After spending a few days in the beautiful walled city of Campeche, it was onward to the sleepy beach town of Celestún. Soon after arriving we somehow scored a nice, yet inexpensive, ocean-view room. Which was surprising because this is supposedly high season, yet this small beach town seemed rather empty. We had the beautiful beach entirely to ourselves.
Anyhow, we came to Celestún not for the beach but because it is where you’re supposed to be able to see flocks of wild flamingos. I’ve read conflicting reports on the Internet and guidebooks of what the best time of year is to be able to see the flamingos and most sources point to the summer months as the time to go. Lonely Planet cites that it’s best to view them “March or April to about September,” so we realized that our mid-January trip could turn out to be a botched excursion. Nonetheless, after a late lunch of locally caught seafood and a quick walk on the beach, we ventured out in hopes that we’d still at least see a few lingering flamingos.
After arriving to the boat docks of an inland lagoon, the guides said they would take us out for about $90 USD for a 1.5 to 2 hour tour. Not bad, but we soon discovered it would still be $90 USD total for the entire boat which fit six people. So we decided to wait around in order to share the cost. Unfortunately, no one came. The town was actually quite empty. Nearly all the restaurants were closed. The guide guaranteed us that we would see flamingos, but with a nearly vacant town, we were skeptical. As it was starting to get late, we decided to try again first thing in the morning when birds tend to be more active anyhow.
Shortly after arriving to the docks early the following morning, we quickly found a few others looking to split the cost of hiring a boat. And so we were off. After only a few minutes ride into the lagoon, blurs of pink began to come into focus. It was flocks of flamingos in the water. Hundreds of them were all feeding on the marine life in the shallow waters below, not more than a foot or two deep at most. Our guide lifted the motor and got us nice and close to the beautiful birds.
Surely you’ve seen flamingos in zoos before, but it was entirely different seeing them out here in the wild. Then out of nowhere another flock of hundreds of flamingos came soaring from the distance right over our heads. It was really a magical sight! Their black-tipped wings spread out widely, long necks stretched out front, as they all flew so uniformly together following one another, like water flowing down a stream.
That’s when it hit me what a unique sight this was. All of the flamingos we had ever seen before in zoos and captivity, all had clipped wings. Not here. We had flamingos in flight!
We proceeded deeper into the lagoon. Pretty soon the hundreds of flamingos were in the thousands, and then tens of thousands. There were flocks everywhere and more continued to fly in from the South. If January isn’t supposed to be a good time to view the flamingos in Celestún, I can’t even imagine what it looks like during a supposed prime-viewing month. Perhaps we got lucky, but our first-hand experience during January was nothing short of fantastic. The plethora of flamingos we continued seeing everywhere far surpassed any expectations we had.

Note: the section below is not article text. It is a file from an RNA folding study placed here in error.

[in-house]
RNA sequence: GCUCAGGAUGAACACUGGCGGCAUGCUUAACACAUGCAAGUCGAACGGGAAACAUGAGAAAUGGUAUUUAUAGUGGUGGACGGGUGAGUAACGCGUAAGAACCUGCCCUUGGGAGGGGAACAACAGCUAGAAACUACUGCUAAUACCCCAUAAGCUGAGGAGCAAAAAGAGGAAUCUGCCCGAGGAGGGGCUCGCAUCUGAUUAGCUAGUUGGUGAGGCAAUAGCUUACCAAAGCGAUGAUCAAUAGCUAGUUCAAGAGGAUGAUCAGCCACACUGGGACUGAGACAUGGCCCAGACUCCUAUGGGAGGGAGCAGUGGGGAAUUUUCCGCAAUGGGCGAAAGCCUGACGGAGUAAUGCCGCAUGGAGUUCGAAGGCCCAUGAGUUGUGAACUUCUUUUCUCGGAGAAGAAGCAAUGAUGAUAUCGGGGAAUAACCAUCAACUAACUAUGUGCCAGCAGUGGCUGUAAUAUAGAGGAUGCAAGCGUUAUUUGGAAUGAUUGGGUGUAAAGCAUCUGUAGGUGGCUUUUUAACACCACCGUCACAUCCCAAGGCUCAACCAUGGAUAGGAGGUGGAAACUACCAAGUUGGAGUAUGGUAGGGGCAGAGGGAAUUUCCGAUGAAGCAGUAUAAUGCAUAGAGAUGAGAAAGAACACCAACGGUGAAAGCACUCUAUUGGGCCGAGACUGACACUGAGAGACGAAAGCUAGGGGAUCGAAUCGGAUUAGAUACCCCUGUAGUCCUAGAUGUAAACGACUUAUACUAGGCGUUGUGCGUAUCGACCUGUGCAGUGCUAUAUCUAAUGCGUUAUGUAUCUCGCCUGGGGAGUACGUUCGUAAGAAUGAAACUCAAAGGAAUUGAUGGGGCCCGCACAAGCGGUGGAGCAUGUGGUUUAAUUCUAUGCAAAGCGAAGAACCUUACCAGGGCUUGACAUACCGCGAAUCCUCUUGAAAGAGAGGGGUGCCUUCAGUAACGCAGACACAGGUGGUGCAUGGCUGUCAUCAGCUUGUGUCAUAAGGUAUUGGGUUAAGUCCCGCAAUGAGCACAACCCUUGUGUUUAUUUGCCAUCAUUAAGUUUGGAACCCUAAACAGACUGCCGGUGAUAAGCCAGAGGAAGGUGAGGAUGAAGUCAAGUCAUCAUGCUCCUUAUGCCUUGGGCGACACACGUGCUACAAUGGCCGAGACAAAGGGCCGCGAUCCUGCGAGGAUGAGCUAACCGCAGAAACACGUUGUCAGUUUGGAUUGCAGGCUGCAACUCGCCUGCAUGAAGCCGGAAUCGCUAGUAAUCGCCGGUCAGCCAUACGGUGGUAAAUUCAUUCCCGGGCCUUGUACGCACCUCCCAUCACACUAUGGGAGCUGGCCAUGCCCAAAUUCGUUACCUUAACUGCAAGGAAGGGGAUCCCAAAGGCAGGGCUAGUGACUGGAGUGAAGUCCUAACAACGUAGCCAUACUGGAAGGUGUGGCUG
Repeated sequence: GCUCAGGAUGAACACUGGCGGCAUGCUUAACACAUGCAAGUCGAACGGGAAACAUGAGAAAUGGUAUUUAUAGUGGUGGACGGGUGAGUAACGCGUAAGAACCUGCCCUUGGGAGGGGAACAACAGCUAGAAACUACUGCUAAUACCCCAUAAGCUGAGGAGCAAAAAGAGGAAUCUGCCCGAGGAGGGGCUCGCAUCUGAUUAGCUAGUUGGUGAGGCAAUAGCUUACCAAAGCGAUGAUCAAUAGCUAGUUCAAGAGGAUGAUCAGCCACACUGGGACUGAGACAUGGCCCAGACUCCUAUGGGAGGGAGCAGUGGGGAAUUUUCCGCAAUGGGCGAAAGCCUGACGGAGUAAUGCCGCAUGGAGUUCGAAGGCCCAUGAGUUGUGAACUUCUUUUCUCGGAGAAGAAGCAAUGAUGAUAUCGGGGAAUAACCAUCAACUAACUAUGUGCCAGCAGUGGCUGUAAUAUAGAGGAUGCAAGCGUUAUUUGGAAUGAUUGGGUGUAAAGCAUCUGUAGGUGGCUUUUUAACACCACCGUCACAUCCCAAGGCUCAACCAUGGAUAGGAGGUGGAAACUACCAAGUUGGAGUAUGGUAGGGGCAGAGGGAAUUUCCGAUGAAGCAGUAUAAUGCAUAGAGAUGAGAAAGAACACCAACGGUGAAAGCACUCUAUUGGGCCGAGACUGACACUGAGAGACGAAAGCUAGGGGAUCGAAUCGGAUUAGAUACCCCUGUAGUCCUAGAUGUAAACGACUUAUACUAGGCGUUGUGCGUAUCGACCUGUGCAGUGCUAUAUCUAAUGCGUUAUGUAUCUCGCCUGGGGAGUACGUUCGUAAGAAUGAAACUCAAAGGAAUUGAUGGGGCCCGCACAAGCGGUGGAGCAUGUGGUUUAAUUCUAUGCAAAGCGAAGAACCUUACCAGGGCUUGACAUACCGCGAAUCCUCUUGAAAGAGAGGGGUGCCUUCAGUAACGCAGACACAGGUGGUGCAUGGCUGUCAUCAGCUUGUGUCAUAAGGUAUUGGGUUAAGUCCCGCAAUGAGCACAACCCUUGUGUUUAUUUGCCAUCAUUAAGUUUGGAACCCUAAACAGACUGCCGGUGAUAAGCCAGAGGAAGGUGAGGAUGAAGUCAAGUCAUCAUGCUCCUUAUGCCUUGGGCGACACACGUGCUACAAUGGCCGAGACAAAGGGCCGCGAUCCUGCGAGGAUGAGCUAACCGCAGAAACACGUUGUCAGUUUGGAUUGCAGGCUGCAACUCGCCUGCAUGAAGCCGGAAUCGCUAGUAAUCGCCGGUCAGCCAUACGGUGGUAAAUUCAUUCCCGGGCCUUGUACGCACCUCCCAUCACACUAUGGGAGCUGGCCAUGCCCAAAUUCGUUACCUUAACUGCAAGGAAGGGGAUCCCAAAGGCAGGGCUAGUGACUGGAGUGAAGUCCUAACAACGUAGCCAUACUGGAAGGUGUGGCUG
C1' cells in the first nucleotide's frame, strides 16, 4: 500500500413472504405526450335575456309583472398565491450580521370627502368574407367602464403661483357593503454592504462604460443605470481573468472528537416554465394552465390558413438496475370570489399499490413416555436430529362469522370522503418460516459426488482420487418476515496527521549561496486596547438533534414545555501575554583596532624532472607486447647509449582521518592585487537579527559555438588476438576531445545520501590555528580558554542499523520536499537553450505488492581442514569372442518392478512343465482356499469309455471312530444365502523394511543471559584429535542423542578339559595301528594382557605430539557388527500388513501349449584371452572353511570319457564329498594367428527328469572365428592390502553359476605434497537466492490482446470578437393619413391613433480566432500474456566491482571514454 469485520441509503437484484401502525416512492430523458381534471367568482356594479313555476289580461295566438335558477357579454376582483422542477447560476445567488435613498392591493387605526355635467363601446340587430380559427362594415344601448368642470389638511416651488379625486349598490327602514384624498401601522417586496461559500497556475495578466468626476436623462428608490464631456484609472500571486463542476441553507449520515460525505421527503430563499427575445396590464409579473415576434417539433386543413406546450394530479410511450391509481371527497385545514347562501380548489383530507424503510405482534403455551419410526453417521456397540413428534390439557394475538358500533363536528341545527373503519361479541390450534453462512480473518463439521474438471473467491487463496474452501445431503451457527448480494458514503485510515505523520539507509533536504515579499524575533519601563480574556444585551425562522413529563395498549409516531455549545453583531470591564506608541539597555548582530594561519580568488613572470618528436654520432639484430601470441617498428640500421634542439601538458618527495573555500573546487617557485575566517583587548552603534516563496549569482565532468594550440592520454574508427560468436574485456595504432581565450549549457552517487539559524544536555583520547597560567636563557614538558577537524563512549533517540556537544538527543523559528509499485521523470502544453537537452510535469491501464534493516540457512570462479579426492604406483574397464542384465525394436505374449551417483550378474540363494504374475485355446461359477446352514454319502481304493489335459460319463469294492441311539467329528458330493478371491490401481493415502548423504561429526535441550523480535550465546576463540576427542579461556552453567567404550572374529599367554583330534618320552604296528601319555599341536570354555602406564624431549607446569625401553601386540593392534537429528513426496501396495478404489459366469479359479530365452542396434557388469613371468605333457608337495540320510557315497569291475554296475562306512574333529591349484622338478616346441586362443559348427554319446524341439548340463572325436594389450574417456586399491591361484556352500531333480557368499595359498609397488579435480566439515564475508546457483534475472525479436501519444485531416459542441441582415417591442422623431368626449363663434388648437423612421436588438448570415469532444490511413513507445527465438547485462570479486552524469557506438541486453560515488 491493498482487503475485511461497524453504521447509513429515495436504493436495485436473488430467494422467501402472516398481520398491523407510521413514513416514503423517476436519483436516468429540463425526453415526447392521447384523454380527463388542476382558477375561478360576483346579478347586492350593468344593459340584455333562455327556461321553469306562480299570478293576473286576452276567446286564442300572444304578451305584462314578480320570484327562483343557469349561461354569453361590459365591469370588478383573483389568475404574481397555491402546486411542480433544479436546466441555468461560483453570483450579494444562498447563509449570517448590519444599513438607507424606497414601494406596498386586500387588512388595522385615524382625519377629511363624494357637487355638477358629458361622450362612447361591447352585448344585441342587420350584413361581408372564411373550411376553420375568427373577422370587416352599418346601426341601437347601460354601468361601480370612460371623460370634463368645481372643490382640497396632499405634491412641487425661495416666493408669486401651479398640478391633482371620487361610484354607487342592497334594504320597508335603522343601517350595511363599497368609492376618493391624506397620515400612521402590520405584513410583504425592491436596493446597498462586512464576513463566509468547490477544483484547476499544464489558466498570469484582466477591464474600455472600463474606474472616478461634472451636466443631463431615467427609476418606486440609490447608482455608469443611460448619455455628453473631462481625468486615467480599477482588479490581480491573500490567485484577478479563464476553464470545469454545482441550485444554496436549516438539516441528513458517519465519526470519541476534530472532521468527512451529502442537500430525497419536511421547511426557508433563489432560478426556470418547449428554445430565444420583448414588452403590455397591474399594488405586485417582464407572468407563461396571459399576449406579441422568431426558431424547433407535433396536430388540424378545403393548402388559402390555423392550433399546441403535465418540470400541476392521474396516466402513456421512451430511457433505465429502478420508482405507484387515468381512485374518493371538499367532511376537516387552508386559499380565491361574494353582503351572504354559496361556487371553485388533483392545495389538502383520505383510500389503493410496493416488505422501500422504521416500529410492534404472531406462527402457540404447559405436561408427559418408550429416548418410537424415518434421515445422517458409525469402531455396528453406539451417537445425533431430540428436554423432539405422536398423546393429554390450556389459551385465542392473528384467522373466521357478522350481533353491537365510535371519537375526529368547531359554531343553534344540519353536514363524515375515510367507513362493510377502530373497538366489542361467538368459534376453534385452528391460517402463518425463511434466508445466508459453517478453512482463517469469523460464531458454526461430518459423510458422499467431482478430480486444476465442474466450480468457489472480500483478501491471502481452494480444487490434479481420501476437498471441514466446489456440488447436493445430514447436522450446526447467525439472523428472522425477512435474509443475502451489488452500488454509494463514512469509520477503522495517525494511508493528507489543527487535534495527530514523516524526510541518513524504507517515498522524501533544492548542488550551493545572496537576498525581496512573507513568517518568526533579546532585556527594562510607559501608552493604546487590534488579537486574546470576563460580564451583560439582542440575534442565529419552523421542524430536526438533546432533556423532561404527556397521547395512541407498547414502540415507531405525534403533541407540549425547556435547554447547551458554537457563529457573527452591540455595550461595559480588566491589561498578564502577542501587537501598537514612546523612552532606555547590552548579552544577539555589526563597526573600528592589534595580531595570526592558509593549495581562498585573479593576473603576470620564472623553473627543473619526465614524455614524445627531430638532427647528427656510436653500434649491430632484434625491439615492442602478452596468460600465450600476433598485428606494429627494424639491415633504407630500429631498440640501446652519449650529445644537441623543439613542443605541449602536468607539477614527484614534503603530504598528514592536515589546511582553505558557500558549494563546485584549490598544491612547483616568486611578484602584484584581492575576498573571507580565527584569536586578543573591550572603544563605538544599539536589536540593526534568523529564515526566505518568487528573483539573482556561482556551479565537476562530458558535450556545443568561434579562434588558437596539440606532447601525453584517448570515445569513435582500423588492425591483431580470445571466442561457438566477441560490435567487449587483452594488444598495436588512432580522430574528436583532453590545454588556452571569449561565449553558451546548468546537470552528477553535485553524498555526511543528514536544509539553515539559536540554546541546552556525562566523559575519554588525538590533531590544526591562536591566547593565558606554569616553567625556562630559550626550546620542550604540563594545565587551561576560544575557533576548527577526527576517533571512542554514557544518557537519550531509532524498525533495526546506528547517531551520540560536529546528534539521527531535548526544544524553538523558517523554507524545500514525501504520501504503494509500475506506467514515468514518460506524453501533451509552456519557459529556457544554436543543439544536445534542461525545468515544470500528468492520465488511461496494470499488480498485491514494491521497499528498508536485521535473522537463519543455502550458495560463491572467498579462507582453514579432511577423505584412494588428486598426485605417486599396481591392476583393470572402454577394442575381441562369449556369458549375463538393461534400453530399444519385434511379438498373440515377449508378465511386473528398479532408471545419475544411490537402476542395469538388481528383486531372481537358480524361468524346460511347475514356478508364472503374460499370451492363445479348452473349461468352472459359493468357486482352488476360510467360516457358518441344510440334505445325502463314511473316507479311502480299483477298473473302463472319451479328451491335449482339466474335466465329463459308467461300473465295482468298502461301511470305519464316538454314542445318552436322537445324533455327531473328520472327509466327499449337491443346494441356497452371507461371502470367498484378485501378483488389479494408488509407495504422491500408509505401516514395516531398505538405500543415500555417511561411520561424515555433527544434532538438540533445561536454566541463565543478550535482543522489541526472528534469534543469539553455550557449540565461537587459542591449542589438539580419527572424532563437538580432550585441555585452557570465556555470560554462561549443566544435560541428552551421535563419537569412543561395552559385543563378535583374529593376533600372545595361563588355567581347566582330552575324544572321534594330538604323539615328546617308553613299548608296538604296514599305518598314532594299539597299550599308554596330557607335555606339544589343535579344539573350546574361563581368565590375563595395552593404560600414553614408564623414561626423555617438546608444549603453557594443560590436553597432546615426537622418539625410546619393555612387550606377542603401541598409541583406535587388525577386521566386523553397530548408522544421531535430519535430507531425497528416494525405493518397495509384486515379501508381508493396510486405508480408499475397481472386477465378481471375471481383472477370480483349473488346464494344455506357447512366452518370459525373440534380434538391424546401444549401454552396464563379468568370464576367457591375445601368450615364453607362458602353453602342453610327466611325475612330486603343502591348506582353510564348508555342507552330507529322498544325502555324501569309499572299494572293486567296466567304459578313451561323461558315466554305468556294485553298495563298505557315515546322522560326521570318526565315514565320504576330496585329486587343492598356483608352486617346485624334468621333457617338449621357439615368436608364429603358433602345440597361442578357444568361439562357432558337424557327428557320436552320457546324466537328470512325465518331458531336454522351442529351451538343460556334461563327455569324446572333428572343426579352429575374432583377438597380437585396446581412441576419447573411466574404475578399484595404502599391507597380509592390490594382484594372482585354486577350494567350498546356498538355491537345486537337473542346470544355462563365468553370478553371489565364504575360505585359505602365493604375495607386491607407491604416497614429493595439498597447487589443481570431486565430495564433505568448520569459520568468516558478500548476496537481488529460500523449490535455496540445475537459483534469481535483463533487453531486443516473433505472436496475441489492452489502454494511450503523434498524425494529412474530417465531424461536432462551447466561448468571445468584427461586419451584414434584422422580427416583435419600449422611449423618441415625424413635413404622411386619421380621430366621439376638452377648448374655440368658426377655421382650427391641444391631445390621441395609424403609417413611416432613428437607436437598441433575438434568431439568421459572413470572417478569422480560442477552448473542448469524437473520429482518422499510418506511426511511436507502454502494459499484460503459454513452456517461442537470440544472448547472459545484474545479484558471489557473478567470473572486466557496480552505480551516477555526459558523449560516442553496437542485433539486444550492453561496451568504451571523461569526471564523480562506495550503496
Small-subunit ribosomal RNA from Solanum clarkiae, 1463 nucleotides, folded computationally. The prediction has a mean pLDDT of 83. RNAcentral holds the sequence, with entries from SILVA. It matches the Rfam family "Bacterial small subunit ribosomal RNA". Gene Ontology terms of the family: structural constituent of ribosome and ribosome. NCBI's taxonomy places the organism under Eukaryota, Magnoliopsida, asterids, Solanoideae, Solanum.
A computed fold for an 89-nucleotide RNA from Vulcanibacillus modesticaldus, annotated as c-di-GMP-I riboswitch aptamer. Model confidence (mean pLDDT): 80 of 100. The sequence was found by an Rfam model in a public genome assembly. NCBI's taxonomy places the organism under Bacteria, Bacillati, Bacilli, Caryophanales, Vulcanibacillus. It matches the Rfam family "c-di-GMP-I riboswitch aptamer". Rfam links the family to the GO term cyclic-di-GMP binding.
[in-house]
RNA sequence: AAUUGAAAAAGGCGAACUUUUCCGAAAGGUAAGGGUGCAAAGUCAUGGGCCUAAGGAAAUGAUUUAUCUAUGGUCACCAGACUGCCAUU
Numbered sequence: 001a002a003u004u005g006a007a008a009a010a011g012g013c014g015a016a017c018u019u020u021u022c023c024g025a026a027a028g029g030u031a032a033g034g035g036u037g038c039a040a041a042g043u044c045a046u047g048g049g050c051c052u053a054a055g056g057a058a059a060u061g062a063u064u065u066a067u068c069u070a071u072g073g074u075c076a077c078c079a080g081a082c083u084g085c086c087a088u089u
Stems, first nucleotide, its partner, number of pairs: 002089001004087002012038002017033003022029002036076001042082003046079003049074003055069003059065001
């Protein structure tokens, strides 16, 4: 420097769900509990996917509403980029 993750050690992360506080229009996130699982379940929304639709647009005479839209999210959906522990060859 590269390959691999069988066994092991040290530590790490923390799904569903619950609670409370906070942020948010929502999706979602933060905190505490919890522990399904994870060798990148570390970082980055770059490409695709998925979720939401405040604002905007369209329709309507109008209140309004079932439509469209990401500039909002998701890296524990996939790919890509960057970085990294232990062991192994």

Our boat continued out of the lagoon and into mangrove forest tunnel. Then we came upon a natural spring amongst the mangrove forest in which we got out of the boat for a few-minute walk on a boardwalk to view the spring and take a dip if we wanted.
Those little journeys were interesting, but it was the flamingos that really stole the show in Celestún.
If You Go to Celestun
Self-drive from Merida to Celestun: From Merida it’s about a 90-minute car ride westbound on Highway 281. The docks for the boat tour are well sign-posted about 1.5 km before you reach Celestun’s beaches.
Bus from Merida to Celestun: Celestun can be reached by public bus from the Noreste bus station on Calle 50 at 67. The bus departs hourly from 5:00 am to 8:00 pm. The cost is $47 pesos each way. If visiting only for the boat tour at the Reserva de la Biosfera Ría Celestun, ask the bus driver if he can drop you off there. Otherwise you’ll be dropped off near the beach and will need to backtrack by walking (or take a taxi) 1.5 km to the Reserve.
Celestun Day Tour from Merida: There are many tours you can book that will pick you up directly from your hotel, include an English speaking guide, take you to the beach, and of course the boat ride through the Celestun River Biosphere Reserve to see the flamingos. We have always recommended this Viator Tour to Celestun ($69 USD) given its consistent track record of great reviews. But we’d be remiss not to point out this new less expensive tour of Celestun ($52 USD) that includes all of the same things and throws in dinner too!
For more bang for your buck and a long day of sightseeing, consider taking this combo tour that includes an early morning trip to Chichen Itza and then a sunset cruise of the Celestun Reserve ($69 USD).
Where to Stay in Celestun, Mexico
If you want to stay overnight in Celestun, we recommend the beachfront Hotel San Julio. This budget-friendly motel has spacious rooms, is right on the beach near the center of town, and and has prices starting at only $30 per night – incredible value! Search Hotel San Julio for availability on your travel dates.